Sure, Ovechkin is playing 1:20 more per game than he did last year. But it’s not all about an extra couple of shifts. Ovechkin put in the work this offseason, and it’s showing. He’s got a gear, a burst we haven’t seen in a couple of years and, as a result, he’s getting to pucks—and creating opportunities—he couldn’t a season ago.

For Ovechkin’s legion of fans, the second half of the regular season figures to be even more fun that the first because of the milestones that are within his reach. At some point, assuming he stays healthy, Ovechkin will hit 500 assists (he’s two away), 600 goals (he’s 14 back) and 1,000 games (he needs 34 more).

I’ve said this before and I’ll say it again Caps fans: savor every moment because Ovi’s on top of his game again.


Regan: My biggest surprise is the Caps’ 28-14-3 record. Given the number of players the team lost in the offseason, it was clear they were not the same team that won the Presidents’ Trophy the past two years. But how much of a step back would they take? No one was really sure what to expect. With a six-point lead over the Metropolitan Division 45 games into the season, Washington is surpassing even the most optimistic of expectations.

Not only are the Caps exceeding expectations, they are doing it in the face of obstacles that should be holding them back.

The Caps have not had the same remarkable luck with injuries as they have the past few years. T.J. Oshie, Brett Connolly, Andre Burakovsky and Matt Niskanen have all missed time due to injuries this season. Those are significant losses, especially Niskanen given the team’s thin depth on the blue line. But Alex Ovechkin’s defiance of Father Time, the emergence of Jakub Vrana and key contributions from role players like Tom Wilson and Devante Smith-Pelly have bolstered the team’s offense. Defensively, John Carlson’s career season helped mitigate the loss of Niskanen.

When you consider the players the Caps lost, the injuries the team has dealt with, that they rank dead last in shots per game, that they have two rookies playing on the blue line and their best player is 32 years old, the fact the team not only sits in first place of the tough Metropolitan Division but by a sizable six-point margin is absolutely remarkable.


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NHL Power Rankings: Riding high into the bye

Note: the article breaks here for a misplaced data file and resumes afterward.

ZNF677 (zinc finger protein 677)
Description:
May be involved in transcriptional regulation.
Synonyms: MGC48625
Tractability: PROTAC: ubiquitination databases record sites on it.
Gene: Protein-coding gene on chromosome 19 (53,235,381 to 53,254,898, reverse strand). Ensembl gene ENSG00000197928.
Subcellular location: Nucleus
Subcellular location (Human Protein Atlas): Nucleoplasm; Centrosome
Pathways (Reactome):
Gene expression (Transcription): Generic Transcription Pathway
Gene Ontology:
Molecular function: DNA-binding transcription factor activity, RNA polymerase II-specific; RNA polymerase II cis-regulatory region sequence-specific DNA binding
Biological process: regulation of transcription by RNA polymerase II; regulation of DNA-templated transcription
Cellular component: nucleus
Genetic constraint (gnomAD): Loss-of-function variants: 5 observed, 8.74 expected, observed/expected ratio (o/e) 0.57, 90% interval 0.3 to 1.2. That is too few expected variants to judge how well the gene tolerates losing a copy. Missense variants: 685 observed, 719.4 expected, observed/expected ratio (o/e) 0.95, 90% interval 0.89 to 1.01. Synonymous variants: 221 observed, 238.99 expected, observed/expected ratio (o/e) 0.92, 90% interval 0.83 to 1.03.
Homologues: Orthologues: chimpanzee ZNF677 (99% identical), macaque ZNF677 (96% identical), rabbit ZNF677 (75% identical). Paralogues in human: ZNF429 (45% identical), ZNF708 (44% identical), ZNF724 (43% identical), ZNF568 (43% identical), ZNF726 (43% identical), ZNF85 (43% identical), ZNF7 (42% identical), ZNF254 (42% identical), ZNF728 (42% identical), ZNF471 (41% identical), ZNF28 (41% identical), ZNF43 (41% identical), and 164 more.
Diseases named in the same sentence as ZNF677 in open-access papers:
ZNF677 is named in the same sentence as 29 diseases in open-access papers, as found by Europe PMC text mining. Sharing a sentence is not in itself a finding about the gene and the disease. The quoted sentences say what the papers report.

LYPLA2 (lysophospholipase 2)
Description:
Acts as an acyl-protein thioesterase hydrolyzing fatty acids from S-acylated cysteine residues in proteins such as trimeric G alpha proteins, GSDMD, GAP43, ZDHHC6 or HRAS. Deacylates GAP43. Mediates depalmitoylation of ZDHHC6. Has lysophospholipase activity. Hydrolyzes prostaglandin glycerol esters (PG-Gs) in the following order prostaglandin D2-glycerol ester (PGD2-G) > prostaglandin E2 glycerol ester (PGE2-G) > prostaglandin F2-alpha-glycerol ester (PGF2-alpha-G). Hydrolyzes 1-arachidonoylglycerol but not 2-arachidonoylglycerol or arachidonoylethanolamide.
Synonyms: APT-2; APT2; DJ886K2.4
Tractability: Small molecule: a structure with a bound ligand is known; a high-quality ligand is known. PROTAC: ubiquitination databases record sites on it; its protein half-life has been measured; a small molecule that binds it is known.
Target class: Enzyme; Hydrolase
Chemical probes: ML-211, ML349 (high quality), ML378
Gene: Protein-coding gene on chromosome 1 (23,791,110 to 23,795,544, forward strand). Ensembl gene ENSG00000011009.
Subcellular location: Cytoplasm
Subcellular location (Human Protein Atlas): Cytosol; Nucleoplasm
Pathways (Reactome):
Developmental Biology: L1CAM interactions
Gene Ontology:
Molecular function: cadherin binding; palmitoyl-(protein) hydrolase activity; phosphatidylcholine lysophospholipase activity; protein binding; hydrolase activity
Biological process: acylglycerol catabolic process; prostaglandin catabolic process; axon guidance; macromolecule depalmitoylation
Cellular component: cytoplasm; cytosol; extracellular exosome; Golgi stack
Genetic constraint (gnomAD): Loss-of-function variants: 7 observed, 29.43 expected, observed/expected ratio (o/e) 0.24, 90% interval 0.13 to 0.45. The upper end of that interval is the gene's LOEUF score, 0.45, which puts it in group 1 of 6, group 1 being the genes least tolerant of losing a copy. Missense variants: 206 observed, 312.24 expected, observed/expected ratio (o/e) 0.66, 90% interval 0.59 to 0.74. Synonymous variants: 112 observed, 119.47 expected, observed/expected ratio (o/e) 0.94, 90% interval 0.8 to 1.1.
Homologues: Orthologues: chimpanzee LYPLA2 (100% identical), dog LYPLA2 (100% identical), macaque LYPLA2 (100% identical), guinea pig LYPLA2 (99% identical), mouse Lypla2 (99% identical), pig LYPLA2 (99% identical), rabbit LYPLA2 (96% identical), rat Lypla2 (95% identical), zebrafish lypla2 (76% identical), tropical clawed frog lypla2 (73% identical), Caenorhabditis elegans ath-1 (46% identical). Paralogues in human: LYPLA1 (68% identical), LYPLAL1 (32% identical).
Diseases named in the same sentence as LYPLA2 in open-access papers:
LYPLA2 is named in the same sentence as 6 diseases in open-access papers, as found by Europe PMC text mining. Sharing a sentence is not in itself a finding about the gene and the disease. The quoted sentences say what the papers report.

NHL Power Rankings: Riding high into the bye

For a Capitals team that has won 14 of its last 19 games, perhaps the bye week did not come at the best time. But, the mandated bye week is here none the less. Now the task for the Caps will be to relax, get healthy and get ready for the second half grind.

All that, plus they need to figure out how to return from the bye.

The benefits of a bye week are obvious. But there are also some less obvious disadvantages.


The bye week does not just mean no games, it means no practices too. The team is not allowed to practice until Wednesday afternoon, the day before they return to action, on the road. When it comes to the finely tuned machine of a professional hockey team, it doesn’t take long for rust to set in.

Last year, the Capitals entered the bye week on a six-game winning streak. They returned with back-to-back games on the road and lost both. They would go on to lose eight of 14 before they finally pulled together. This year, given how the Metropolitan has looked, a stretch like that could end up costing them the division.

The team also needs to be especially cognizant of injuries. Washington comes back from the bye week with three games in four days. To go from no practice or games to three games in four days seems like a dangerous proposition for the players.

But these are things the Caps don’t have to worry about until Thursday. For now, they are riding into the bye week on a high note. Just how high? Find out here in this week’s NHL Power Rankings.